As a business, your business website is essentially your company’s own little slice of virtual real estate. What you do with that real estate is totally up to you. You can either take advantage – reinforcing your brand image and driving sales – or you can waste it.
While no honest business owner would intentionally do the latter, many are coming up short, nonetheless. You don’t want to fall into this category.
4 Tasks Your Business Website Should Accomplish
Businesses want different things out of their websites, but regardless of your industry, there are certain tasks your business website should always accomplish. Let’s investigate them in further detail:
1. Tell a Story
There are plenty of places where your brand can interact with customers online. There’s social media, industry blogs, ad space, press releases, YouTube, and dozens of other platforms. But the difference between your website and all of these is that you own your website. Nobody can tell you what to publish, remove your content, or alter your words. It’s an unabated mouthpiece for your brand. Make sure you’re using it to tell your story!
Brand storytelling happens in a number of ways, but it’s helpful to check out an example. The Mid-Atlantic Door Group, Inc. is a perfect illustration. As you’ll see on pages like this, their branding is all about developing a cohesive narrative about where the company has been and where it’s going. They’ve been a leading Overhead Door distributor since 1973 and use this rich history as a selling point.
Your story might include your history, or it might be more forward facing. It might focus on the supply chain through which your products travel, or it may center on what happens after the sale. The objective isn’t to follow a storytelling formula, but rather to identify your story and clearly share it with your website visitors.
2. Provide Contact Information
One of the primary reasons people visit a website is to find contact information and other important details as they relate to the brand. At a very minimum, you need to make sure your website includes the following:
- Physical business address (if applicable)
- A map to show where your business is (if applicable)
- Store or business hours
- A phone number and email address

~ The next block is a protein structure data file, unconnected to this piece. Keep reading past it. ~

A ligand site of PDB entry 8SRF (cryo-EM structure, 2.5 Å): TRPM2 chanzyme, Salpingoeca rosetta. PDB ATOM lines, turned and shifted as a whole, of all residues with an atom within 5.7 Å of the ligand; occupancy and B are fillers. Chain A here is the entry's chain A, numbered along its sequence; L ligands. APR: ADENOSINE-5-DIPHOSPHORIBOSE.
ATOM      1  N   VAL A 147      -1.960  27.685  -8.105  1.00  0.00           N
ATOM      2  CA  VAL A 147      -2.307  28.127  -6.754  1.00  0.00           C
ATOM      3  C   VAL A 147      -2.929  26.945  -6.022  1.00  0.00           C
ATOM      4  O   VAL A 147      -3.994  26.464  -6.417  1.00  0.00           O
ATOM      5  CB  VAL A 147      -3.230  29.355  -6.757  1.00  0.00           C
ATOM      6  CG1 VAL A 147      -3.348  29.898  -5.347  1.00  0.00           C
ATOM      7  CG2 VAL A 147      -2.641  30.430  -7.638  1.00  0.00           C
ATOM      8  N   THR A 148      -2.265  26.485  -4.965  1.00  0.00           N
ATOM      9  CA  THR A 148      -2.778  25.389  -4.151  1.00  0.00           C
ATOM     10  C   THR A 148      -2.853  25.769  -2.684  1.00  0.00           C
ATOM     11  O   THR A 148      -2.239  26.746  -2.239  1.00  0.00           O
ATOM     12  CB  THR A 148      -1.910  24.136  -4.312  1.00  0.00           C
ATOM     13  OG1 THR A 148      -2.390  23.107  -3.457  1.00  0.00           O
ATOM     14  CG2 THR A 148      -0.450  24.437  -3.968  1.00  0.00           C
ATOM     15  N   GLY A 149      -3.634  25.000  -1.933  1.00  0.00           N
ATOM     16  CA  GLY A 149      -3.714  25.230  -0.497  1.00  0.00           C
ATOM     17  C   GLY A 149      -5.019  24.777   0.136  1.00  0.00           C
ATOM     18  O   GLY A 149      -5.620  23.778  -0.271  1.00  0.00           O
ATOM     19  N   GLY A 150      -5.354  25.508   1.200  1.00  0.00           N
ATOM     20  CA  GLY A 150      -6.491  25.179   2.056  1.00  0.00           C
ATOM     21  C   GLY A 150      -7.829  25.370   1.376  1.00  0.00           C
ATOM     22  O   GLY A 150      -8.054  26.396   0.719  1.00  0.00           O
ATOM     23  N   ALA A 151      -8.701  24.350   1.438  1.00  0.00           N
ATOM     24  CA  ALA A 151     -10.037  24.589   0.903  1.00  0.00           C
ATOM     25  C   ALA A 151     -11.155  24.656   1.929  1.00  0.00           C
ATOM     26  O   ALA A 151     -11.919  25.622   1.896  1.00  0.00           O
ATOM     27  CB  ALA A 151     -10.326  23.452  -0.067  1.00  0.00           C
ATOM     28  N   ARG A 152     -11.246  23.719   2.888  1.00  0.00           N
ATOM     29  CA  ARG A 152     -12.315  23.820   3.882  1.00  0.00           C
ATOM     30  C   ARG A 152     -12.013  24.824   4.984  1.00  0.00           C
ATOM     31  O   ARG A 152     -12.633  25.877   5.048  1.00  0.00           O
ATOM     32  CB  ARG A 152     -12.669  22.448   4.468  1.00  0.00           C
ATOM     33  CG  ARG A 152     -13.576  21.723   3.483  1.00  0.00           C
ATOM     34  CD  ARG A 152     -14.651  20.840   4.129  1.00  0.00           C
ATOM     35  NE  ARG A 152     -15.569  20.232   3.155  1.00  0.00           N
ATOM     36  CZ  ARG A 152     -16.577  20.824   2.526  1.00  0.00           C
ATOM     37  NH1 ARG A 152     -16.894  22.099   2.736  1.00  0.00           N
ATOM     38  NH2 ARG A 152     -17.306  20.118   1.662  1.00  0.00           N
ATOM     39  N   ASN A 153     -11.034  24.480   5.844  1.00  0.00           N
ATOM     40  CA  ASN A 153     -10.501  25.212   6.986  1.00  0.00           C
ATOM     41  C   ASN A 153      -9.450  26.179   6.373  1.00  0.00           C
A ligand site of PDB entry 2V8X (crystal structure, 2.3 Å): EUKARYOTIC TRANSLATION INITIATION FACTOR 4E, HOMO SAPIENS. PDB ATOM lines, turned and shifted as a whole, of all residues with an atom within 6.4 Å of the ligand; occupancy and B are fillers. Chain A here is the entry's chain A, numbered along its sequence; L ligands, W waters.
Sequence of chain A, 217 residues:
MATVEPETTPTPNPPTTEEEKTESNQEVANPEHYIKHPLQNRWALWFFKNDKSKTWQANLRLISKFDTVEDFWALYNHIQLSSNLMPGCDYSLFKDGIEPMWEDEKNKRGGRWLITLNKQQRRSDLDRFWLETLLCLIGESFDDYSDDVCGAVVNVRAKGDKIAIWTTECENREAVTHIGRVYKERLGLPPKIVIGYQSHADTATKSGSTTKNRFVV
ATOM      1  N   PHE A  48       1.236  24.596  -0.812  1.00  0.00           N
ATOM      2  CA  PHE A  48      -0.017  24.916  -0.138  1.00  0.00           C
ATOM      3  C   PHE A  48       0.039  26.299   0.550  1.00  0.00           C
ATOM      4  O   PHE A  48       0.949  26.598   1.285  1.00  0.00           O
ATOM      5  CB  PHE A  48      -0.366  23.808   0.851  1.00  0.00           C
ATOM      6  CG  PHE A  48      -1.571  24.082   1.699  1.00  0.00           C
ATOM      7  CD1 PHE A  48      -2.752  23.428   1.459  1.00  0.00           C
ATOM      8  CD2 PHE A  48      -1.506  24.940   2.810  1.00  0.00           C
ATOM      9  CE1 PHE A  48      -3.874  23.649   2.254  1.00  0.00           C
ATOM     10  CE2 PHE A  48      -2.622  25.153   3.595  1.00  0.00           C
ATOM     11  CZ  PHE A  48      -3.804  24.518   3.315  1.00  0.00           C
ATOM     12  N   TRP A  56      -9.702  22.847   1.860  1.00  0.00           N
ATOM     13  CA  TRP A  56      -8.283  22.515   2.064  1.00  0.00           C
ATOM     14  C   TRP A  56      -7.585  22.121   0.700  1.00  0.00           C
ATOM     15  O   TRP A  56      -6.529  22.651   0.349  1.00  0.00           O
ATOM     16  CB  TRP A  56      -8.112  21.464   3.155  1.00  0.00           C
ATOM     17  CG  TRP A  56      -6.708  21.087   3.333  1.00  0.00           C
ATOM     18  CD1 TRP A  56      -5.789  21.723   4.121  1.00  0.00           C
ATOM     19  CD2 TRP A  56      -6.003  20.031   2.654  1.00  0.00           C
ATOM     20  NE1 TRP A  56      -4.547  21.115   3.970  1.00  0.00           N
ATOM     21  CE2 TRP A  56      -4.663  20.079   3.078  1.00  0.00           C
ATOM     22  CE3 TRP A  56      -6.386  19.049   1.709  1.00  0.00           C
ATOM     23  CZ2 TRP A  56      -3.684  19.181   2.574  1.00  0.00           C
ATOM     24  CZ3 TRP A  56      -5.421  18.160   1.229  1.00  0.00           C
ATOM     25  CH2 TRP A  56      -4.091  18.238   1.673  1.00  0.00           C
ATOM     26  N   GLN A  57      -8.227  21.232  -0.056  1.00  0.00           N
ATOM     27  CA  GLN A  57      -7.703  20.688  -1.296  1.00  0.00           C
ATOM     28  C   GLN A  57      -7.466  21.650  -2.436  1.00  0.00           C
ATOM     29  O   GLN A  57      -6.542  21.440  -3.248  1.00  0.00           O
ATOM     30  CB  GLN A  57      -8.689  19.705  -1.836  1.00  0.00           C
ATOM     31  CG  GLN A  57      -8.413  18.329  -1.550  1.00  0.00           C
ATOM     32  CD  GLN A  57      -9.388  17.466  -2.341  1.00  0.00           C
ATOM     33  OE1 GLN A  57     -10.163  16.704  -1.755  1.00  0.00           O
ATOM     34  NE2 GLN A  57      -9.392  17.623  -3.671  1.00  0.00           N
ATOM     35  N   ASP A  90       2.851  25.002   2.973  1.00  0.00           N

- A basic description of what your business does
There are obviously different ways to list this information, and you don’t need to plaster it everywhere on the site, but do make it easy to find.
3. Collect Lead Information
You might hope to close sales with your website, but it’s not the only objective. Sometimes it takes multiple visits for a prospect to convert. In the meantime, you need to collect lead information via a lead capture form. A simple opt-in form, such as the one found on this page from Wrike, will suffice.
4. Overcome Friction
Your website must be capable of overcoming friction and providing a simple, streamlined user experience for visitors. Since poor navigation is the number one reason people abandon websites, it’s a good idea to start with user-friendly navigation.
“Whether your navigation menu expands across the top of your site or in a sidebar, it must be easy for site visitors to locate and should include logical categories that make it simple for site users to find the information they seek,” digital strategist Chris Pautsch writes.
In addition to navigation, you’ll want to increase page loading speed and limit distractions.
What’s Your Website Doing?
Is your business website living up to its potential? If you’re honest with yourself, the answer is probably no. You might be giving your website plenty of attention, but that doesn’t mean you’re focusing on the right things. By reallocating your time and energy to the tasks highlighted in this article, you can accomplish more than you ever thought possible.
This article was originally published on Due.com.